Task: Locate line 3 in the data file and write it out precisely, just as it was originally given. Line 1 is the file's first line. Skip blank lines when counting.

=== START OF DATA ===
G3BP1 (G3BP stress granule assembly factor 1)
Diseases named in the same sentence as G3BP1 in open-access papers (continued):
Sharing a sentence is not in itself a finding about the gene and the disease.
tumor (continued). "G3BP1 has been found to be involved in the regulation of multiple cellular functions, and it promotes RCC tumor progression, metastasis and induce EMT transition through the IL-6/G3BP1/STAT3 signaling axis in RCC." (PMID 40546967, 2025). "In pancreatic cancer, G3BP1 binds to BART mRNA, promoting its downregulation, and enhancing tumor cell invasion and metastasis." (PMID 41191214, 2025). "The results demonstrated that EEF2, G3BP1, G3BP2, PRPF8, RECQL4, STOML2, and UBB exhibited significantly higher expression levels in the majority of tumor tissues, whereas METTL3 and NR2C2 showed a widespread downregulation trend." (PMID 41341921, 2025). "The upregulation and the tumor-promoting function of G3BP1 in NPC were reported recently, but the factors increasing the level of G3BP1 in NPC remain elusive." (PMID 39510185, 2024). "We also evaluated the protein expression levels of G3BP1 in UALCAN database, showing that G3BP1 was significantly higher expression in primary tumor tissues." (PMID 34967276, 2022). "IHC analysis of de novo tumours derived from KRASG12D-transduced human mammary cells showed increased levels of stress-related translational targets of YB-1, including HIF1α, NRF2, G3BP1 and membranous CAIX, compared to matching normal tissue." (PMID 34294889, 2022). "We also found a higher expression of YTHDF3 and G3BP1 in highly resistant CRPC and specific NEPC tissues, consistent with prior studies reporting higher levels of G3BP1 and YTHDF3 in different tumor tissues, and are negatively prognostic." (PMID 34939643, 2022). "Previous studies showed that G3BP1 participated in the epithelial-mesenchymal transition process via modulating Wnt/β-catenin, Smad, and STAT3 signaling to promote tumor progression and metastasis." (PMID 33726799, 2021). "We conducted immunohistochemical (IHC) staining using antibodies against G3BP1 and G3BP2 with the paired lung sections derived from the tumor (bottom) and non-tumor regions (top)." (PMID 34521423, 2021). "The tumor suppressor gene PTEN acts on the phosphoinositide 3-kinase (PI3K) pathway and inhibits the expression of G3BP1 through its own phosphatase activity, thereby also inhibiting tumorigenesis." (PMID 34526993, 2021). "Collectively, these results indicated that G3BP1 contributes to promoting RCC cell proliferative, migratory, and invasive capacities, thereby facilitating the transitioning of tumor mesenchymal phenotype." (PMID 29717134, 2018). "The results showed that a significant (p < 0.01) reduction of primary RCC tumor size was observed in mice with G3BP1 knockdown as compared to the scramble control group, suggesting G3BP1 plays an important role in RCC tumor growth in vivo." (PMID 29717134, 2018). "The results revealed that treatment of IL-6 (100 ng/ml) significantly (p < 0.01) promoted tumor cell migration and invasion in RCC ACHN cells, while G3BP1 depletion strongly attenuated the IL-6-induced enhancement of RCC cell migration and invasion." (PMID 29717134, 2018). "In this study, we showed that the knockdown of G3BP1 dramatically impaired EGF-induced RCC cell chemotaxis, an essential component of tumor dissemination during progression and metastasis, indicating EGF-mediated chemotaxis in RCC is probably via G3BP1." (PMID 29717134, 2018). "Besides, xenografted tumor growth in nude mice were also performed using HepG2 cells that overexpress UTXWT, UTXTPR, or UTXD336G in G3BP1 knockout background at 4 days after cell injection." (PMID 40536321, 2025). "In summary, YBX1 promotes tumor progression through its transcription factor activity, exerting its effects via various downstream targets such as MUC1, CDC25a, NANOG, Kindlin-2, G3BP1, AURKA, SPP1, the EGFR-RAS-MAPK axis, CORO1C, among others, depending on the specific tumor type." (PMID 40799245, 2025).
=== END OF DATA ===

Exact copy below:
Sharing a sentence is not in itself a finding about the gene and the disease.